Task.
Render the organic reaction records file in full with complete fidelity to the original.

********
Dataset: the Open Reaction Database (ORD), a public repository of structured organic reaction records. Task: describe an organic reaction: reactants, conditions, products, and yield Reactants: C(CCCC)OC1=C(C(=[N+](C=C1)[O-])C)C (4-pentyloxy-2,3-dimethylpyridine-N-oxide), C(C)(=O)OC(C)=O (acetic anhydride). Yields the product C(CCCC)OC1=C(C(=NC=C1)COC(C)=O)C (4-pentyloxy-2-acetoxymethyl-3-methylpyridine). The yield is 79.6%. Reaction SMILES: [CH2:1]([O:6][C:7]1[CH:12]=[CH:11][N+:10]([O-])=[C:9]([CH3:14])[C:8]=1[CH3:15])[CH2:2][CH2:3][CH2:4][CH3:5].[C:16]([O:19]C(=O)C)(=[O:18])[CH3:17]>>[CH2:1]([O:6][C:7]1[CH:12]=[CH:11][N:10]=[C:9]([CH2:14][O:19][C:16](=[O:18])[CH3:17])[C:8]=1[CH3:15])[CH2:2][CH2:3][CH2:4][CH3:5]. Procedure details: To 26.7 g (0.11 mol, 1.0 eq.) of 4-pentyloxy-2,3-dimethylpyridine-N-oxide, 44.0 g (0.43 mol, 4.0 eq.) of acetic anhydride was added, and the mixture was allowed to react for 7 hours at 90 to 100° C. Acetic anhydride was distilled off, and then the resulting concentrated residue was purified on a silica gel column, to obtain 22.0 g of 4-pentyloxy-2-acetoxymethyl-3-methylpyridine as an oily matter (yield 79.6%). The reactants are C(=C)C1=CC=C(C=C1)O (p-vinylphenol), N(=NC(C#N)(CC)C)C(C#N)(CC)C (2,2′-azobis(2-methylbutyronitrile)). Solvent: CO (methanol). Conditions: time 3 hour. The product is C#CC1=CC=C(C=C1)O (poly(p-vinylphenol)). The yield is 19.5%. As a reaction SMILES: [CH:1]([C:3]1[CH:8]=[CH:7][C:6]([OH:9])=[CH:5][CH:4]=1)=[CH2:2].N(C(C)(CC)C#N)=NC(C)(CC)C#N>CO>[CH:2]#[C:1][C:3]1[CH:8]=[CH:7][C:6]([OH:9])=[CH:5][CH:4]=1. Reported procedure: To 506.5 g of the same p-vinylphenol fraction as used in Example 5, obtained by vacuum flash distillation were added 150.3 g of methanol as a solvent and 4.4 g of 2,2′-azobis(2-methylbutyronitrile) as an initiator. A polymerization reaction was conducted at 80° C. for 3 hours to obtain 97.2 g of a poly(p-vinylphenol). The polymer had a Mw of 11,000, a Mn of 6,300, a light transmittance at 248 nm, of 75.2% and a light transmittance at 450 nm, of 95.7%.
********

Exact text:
Dataset: the Open Reaction Database (ORD), a public repository of structured organic reaction records. Task: describe an organic reaction: reactants, conditions, products, and yield Reactants: C(CCCC)OC1=C(C(=[N+](C=C1)[O-])C)C (4-pentyloxy-2,3-dimethylpyridine-N-oxide), C(C)(=O)OC(C)=O (acetic anhydride). Yields the product C(CCCC)OC1=C(C(=NC=C1)COC(C)=O)C (4-pentyloxy-2-acetoxymethyl-3-methylpyridine). The yield is 79.6%. Reaction SMILES: [CH2:1]([O:6][C:7]1[CH:12]=[CH:11][N+:10]([O-])=[C:9]([CH3:14])[C:8]=1[CH3:15])[CH2:2][CH2:3][CH2:4][CH3:5].[C:16]([O:19]C(=O)C)(=[O:18])[CH3:17]>>[CH2:1]([O:6][C:7]1[CH:12]=[CH:11][N:10]=[C:9]([CH2:14][O:19][C:16](=[O:18])[CH3:17])[C:8]=1[CH3:15])[CH2:2][CH2:3][CH2:4][CH3:5]. Procedure details: To 26.7 g (0.11 mol, 1.0 eq.) of 4-pentyloxy-2,3-dimethylpyridine-N-oxide, 44.0 g (0.43 mol, 4.0 eq.) of acetic anhydride was added, and the mixture was allowed to react for 7 hours at 90 to 100° C. Acetic anhydride was distilled off, and then the resulting concentrated residue was purified on a silica gel column, to obtain 22.0 g of 4-pentyloxy-2-acetoxymethyl-3-methylpyridine as an oily matter (yield 79.6%). The reactants are C(=C)C1=CC=C(C=C1)O (p-vinylphenol), N(=NC(C#N)(CC)C)C(C#N)(CC)C (2,2′-azobis(2-methylbutyronitrile)). Solvent: CO (methanol). Conditions: time 3 hour. The product is C#CC1=CC=C(C=C1)O (poly(p-vinylphenol)). The yield is 19.5%. As a reaction SMILES: [CH:1]([C:3]1[CH:8]=[CH:7][C:6]([OH:9])=[CH:5][CH:4]=1)=[CH2:2].N(C(C)(CC)C#N)=NC(C)(CC)C#N>CO>[CH:2]#[C:1][C:3]1[CH:8]=[CH:7][C:6]([OH:9])=[CH:5][CH:4]=1. Reported procedure: To 506.5 g of the same p-vinylphenol fraction as used in Example 5, obtained by vacuum flash distillation were added 150.3 g of methanol as a solvent and 4.4 g of 2,2′-azobis(2-methylbutyronitrile) as an initiator. A polymerization reaction was conducted at 80° C. for 3 hours to obtain 97.2 g of a poly(p-vinylphenol). The polymer had a Mw of 11,000, a Mn of 6,300, a light transmittance at 248 nm, of 75.2% and a light transmittance at 450 nm, of 95.7%.